Championships don't have to be difficult. They just have to be won.
Battered and bruised Mater Dei was a testament to that Thursday night.
With one starter hobbled by a swollen ankle and another suffering back spasms from a collision early in the second half, the Monarchs maintained their composure in winning the title of one of the most prestigious high school basketball tournaments in the nation.
The 69-48 victory over Redemption Christian Academy of Troy, N.Y., at the Holiday Prep Classic in front of a surprised crowd of about 3,500 at Durango High avenged a last-second lost in last season's final. Mater Dei lost, 55-53, to Oak Hill Academy of Mouth of Wilson, Va., and also lost the national No. 1 ranking.
But that Mater Dei team, loaded with talent, had 36 victories and won a state championship.
The current Monarchs weren't expected to do as much.
"No one gave us a chance at getting this far, so we feel good about ourselves," said guard Kevin Augustine, who was named the tournament's MVP. Augustine had 26 points and eight rebounds Thursday night.
Augustine, a guard and the only returning starter from the team that lost in the final a year ago, put up some impressive numbers during the six-game, four-day tournament. He reached double-figure scoring in each game, averaging more than 20 points and seven rebounds.
Forward Tom Lippold, who finished with 18 points and six rebounds, helped the Monarchs early in the first half by drilling four three-pointers. Then Augustine's three-point play off a pass from David Castleton gave Mater Dei a 26-23 lead with one minute 22 seconds remaining in the half. Augustine followed with two free throws and a basket with three seconds left and the Monarchs led, 30-23, at the half.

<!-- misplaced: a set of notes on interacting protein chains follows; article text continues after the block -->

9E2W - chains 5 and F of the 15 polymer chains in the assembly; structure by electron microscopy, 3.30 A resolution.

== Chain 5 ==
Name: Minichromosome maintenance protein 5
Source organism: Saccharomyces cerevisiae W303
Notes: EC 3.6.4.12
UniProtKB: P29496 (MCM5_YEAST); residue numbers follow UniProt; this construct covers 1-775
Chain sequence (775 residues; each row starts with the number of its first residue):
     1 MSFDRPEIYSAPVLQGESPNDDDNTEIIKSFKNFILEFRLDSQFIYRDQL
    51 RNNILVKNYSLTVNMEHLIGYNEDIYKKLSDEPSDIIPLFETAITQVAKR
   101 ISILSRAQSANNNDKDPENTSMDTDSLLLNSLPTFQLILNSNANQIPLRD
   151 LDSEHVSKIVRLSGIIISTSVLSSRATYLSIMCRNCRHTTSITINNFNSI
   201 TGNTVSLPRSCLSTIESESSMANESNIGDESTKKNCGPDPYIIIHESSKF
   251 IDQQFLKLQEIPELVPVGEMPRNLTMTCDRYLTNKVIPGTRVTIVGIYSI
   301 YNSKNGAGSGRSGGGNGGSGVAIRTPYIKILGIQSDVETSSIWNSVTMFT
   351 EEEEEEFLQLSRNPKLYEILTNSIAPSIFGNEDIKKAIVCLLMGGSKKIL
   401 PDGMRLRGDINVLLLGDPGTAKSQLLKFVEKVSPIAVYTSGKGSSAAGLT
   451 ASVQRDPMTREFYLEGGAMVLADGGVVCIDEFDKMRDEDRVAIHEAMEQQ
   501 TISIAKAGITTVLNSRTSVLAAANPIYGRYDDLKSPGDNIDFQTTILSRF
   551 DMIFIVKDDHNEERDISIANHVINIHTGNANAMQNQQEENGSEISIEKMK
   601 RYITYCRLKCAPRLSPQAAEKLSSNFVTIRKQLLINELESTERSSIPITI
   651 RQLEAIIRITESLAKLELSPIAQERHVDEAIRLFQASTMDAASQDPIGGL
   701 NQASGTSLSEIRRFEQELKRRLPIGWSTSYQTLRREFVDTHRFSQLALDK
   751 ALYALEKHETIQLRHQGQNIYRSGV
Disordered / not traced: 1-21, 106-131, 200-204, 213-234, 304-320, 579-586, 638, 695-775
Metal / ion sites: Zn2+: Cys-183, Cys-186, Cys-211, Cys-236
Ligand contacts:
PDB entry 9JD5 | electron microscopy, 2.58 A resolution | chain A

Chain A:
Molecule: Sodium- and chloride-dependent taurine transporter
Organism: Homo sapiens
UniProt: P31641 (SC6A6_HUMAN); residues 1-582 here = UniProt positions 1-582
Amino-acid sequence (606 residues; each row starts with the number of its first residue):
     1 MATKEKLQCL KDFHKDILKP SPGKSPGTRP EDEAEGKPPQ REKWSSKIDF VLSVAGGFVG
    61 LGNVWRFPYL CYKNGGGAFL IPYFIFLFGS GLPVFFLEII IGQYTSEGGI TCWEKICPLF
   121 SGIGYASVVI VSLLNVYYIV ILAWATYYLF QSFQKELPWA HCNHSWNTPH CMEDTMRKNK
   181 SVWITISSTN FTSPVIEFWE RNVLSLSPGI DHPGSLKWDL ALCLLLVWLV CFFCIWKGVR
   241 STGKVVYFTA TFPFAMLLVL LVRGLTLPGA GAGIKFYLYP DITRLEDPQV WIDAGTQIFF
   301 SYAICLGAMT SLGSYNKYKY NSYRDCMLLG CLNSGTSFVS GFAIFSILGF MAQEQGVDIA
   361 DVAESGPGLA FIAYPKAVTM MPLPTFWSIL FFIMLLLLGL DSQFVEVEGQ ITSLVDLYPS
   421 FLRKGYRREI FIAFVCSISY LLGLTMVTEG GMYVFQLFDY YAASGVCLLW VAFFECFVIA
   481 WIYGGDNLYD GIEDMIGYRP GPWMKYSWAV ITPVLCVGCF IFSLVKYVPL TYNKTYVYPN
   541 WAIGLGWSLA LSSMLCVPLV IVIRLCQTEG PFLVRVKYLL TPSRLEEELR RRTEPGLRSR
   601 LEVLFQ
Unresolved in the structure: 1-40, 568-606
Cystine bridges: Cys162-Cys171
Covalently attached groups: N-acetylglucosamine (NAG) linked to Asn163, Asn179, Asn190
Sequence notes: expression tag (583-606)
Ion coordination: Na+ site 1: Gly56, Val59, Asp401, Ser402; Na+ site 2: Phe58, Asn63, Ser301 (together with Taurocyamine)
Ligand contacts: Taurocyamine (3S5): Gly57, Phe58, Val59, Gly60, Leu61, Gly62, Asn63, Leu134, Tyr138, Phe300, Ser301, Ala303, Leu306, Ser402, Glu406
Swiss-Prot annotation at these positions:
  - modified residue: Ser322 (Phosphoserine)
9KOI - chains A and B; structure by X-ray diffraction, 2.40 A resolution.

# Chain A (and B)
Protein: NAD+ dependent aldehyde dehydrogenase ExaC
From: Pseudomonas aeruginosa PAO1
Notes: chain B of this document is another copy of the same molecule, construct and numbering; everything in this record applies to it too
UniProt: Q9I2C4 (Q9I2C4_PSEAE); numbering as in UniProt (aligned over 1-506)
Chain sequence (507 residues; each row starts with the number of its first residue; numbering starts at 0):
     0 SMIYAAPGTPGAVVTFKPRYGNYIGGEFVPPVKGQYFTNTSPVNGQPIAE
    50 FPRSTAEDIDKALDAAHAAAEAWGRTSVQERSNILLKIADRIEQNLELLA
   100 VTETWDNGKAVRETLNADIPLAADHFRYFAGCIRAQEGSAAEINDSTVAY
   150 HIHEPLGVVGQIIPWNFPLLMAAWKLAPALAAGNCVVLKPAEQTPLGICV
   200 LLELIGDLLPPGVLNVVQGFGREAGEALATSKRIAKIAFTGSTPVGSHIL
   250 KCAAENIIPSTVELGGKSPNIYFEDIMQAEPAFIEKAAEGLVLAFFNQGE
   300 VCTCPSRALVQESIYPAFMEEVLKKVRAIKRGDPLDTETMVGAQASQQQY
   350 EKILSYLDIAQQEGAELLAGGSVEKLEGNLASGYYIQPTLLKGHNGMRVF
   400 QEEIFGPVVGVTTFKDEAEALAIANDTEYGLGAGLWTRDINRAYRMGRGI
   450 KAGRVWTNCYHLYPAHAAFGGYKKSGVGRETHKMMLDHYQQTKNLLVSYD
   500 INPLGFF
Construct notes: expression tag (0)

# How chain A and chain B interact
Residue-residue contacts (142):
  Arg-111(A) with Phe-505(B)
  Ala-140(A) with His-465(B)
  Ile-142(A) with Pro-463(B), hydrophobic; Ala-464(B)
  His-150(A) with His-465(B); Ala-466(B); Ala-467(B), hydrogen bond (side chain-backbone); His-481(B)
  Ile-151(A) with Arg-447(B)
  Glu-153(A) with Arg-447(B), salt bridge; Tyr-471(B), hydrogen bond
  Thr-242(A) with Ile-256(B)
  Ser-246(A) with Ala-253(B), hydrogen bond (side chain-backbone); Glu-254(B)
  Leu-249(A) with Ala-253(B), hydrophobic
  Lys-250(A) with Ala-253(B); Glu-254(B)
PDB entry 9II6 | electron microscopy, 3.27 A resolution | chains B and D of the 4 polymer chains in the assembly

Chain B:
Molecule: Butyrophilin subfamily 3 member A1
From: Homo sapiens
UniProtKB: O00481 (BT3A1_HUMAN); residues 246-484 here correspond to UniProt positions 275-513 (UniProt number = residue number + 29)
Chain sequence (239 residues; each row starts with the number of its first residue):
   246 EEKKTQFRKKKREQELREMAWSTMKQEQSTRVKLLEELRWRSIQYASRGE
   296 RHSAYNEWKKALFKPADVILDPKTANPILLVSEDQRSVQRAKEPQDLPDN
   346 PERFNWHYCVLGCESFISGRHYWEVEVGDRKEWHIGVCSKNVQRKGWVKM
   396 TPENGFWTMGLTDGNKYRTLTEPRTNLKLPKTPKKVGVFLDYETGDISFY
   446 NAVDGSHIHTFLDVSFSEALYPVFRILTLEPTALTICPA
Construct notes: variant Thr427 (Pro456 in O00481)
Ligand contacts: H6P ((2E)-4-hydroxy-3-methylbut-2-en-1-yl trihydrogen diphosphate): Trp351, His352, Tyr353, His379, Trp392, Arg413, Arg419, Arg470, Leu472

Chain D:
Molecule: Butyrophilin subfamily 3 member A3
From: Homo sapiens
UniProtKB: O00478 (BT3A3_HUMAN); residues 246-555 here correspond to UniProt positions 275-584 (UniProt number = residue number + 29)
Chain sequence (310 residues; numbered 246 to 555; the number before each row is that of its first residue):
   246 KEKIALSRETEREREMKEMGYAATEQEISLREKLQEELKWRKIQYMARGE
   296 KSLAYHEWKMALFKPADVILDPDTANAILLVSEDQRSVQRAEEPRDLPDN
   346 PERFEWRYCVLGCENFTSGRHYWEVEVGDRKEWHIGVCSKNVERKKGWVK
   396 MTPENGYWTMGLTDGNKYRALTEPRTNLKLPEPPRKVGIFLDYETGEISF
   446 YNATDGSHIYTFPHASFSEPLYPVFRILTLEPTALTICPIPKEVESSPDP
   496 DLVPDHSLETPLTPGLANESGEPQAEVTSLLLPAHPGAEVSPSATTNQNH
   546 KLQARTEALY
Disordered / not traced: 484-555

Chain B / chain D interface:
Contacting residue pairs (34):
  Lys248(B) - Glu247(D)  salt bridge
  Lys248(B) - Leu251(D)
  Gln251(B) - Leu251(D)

Mater Dei (10-1) advanced to the final with a 70-63 victory over host Durango in the morning's semifinal game. Castleton, who injured his left ankle in that game, wasn't expected to play against Redemption Christian (5-2). Still, with his ankle heavily taped, he had 11 points and four rebounds Thursday night.
"We knew we had to control the tempo, to break them down so maybe they get a little tired or impatient," Coach Gary McKnight said. "This has been an unbelievable run."
In other tournament games:
Mouth of Wilson (Va.) Oak Hill Academy 76, Woodbridge 56--Coach John Halagan feared the worse, and he got it.
"I have to find a way to win against Oak Hill and they'll be breathing fire when they play us after losing," Halagan said before the game.
Oak Hill, the nation's seventh-ranked team, was upset by Phoenix Shadow Mountain in Wednesday's quarterfinals and took it out on the Warriors in the fourth-place semifinal. Oak Hill built leads of up to 21 points, taking advantage of Woodbridge's poor start, which saw them fall behind, 38-22, in the first half.
The second half became a slam-and-jam show as both coaches went to the bench. Woodbridge center Chris Burgess scored 19 points on only 8-of-22 shooting. He also grabbed 11 rebounds, as the Warriors outrebounded Oak Hill, 35-29. William Stovall had 10 points.
Steve Jackson of Oak Hill, who has signed to play at Arizona, scored 14 points, had six assists and five rebounds. Ricardo Crumble, who has signed to play at DePaul, had 13 points. Oak Hill made 33 of 52 shots.
Santa Ana Valley 73, Denver George Washington 50--The Falcons (6-6) broke a three-game losing streak after tournament officials organized three additional games for winless teams, bringing the total number for the tournament to 109. Ike Harmon led all scorers with 19 points and had seven rebounds.